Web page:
Last week, the US Justice Department filed an antitrust lawsuit against Google. It claims that the tech giant created and abused its “illegal monopoly” in search and advertising markets by signing exclusive deals and using anticompetitive practices to lock out its competitors.
One of the biggest examples of Google’s anticompetitive practices that are being highlighted is the deal it made with Apple to keep Google as the default search engine on Apple devices like iPhones, iPads, or Macbook.
This agreement was updated in 2017, and now, The New York Times reports that Google pays $8 to 12 billion to Apple in exchange for keeping Google’s search engine as the pre-selected option.
Why This Deal Is Important For Both Google And Apple?
Apparently, this huge sum paid by Google makes up for about 14 to 21% of Apple’s annual profits — one that the Cupertino giant would definitely not like to lose.
It is estimated that almost 50% of Google’s search traffic now comes from Apple devices. So the idea of losing this deal with Apple has been described as “terrifying” and a “code red” scenario within Google since search traffic is the centerpiece of its ad-based revenue system.
Meanwhile, Apple is also bound to face the heat because it facilitated such anticompetitive behavior by agreeing to the deal and going up to the extent of harvesting more money with regular renegotiations with Google.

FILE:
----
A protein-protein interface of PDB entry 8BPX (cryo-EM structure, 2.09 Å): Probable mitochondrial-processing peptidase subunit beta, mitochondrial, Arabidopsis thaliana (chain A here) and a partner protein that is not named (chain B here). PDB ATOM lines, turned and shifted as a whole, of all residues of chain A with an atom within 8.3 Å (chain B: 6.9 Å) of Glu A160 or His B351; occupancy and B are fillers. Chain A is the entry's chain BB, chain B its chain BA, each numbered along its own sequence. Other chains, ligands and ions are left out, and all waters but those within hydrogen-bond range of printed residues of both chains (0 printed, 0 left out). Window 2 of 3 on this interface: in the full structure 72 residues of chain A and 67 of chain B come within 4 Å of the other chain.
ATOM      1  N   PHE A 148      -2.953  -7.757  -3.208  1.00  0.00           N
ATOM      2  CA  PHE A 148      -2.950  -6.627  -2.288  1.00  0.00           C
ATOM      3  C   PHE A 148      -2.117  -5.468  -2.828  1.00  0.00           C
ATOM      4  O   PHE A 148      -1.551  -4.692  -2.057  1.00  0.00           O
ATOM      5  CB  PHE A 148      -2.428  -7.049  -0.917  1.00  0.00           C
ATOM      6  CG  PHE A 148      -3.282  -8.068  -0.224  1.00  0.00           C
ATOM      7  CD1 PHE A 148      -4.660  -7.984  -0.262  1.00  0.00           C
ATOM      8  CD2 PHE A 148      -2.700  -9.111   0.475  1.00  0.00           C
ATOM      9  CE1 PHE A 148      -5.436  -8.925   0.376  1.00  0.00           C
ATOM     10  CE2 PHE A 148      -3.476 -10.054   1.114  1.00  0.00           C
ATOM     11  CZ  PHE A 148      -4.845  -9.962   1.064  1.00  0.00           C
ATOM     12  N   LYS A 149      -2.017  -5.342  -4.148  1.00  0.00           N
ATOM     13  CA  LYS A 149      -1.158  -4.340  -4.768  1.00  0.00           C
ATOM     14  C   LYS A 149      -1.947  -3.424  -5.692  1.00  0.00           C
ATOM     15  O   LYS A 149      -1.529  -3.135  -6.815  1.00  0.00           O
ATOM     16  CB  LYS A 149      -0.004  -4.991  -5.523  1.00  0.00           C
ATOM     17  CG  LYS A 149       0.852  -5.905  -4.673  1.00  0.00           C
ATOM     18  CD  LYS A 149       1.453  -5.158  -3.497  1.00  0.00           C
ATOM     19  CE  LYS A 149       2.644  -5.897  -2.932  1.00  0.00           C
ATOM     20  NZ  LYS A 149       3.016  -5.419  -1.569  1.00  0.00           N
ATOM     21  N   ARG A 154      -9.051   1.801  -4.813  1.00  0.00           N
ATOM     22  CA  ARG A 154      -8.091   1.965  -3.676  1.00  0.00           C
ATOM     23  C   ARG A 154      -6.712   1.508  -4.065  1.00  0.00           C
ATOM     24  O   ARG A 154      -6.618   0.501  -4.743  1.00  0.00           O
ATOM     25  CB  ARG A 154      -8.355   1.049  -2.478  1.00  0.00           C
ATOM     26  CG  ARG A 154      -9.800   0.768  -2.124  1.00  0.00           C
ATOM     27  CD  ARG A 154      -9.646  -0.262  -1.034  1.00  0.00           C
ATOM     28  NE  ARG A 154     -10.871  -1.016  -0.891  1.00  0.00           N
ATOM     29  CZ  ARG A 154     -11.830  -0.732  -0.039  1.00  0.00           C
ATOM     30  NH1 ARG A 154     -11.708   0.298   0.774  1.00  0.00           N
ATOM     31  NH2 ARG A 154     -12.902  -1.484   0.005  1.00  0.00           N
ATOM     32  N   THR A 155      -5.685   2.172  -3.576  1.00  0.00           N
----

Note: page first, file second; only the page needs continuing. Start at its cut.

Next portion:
Even though the two companies are competitors in Silicon Valley, prosecutors say that this “unlikely union of rivals” represents the illegal tactics used to unfairly prevent smaller companies from flourishing.
So, the Justice Department is seeking a court injunction which would prevent Google from making such deals with Apple — arguing that this is what helped Google to unfairly gain hold of 92% of the world’s internet searches.
Google has always argued that it dominates internet search not because it is buying customers but because consumers prefer it. On its partnership with Apple, the search giant says that it is “no different than Coca-Cola paying a supermarket for prominent shelf space.”
Nevertheless, a forced breakup of the search giant would result in a heavy loss of easy money for Apple. But more than that, it means a significant loss of traffic for Google, with no obvious or easy ways to replace it.
Meanwhile, it could also push Apple to acquire or build a search engine of its own. Given the kind of search engine Google has created, Apple is among the handful of companies that might be able to provide a suitable alternative to Google.